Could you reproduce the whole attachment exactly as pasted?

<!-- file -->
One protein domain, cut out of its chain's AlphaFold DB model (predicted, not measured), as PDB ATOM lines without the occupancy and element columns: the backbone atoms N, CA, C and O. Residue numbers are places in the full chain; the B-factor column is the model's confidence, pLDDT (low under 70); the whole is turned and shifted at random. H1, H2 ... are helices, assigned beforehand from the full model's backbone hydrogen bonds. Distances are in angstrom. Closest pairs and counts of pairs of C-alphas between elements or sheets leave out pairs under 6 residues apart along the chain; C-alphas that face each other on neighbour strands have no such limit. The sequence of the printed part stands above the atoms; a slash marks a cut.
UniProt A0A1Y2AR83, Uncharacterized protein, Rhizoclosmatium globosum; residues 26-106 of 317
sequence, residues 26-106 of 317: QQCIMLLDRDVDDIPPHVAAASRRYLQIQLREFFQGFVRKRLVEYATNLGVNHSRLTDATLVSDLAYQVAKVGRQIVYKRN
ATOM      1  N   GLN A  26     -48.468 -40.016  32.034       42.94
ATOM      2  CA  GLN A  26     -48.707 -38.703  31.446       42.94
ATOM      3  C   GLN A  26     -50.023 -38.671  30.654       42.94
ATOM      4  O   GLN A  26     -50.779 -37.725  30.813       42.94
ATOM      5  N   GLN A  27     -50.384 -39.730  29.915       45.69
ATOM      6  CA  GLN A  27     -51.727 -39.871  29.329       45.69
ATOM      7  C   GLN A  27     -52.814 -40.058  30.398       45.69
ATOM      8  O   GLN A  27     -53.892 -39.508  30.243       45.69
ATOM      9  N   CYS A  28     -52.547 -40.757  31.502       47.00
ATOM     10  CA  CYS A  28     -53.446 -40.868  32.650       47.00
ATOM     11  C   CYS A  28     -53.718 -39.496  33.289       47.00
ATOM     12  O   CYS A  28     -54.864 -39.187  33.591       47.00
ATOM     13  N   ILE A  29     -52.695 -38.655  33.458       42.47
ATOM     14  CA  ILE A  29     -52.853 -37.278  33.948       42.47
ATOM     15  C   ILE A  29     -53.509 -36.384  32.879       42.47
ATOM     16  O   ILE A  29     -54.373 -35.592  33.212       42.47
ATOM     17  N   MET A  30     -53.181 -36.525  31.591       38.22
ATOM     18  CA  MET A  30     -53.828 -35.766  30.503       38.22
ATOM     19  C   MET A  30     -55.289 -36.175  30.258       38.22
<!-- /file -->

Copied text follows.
One protein domain, cut out of its chain's AlphaFold DB model (predicted, not measured), as PDB ATOM lines without the occupancy and element columns: the backbone atoms N, CA, C and O. Residue numbers are places in the full chain; the B-factor column is the model's confidence, pLDDT (low under 70); the whole is turned and shifted at random. H1, H2 ... are helices, assigned beforehand from the full model's backbone hydrogen bonds. Distances are in angstrom. Closest pairs and counts of pairs of C-alphas between elements or sheets leave out pairs under 6 residues apart along the chain; C-alphas that face each other on neighbour strands have no such limit. The sequence of the printed part stands above the atoms; a slash marks a cut.
UniProt A0A1Y2AR83, Uncharacterized protein, Rhizoclosmatium globosum; residues 26-106 of 317
sequence, residues 26-106 of 317: QQCIMLLDRDVDDIPPHVAAASRRYLQIQLREFFQGFVRKRLVEYATNLGVNHSRLTDATLVSDLAYQVAKVGRQIVYKRN
ATOM      1  N   GLN A  26     -48.468 -40.016  32.034       42.94
ATOM      2  CA  GLN A  26     -48.707 -38.703  31.446       42.94
ATOM      3  C   GLN A  26     -50.023 -38.671  30.654       42.94
ATOM      4  O   GLN A  26     -50.779 -37.725  30.813       42.94
ATOM      5  N   GLN A  27     -50.384 -39.730  29.915       45.69
ATOM      6  CA  GLN A  27     -51.727 -39.871  29.329       45.69
ATOM      7  C   GLN A  27     -52.814 -40.058  30.398       45.69
ATOM      8  O   GLN A  27     -53.892 -39.508  30.243       45.69
ATOM      9  N   CYS A  28     -52.547 -40.757  31.502       47.00
ATOM     10  CA  CYS A  28     -53.446 -40.868  32.650       47.00
ATOM     11  C   CYS A  28     -53.718 -39.496  33.289       47.00
ATOM     12  O   CYS A  28     -54.864 -39.187  33.591       47.00
ATOM     13  N   ILE A  29     -52.695 -38.655  33.458       42.47
ATOM     14  CA  ILE A  29     -52.853 -37.278  33.948       42.47
ATOM     15  C   ILE A  29     -53.509 -36.384  32.879       42.47
ATOM     16  O   ILE A  29     -54.373 -35.592  33.212       42.47
ATOM     17  N   MET A  30     -53.181 -36.525  31.591       38.22
ATOM     18  CA  MET A  30     -53.828 -35.766  30.503       38.22
ATOM     19  C   MET A  30     -55.289 -36.175  30.258       38.22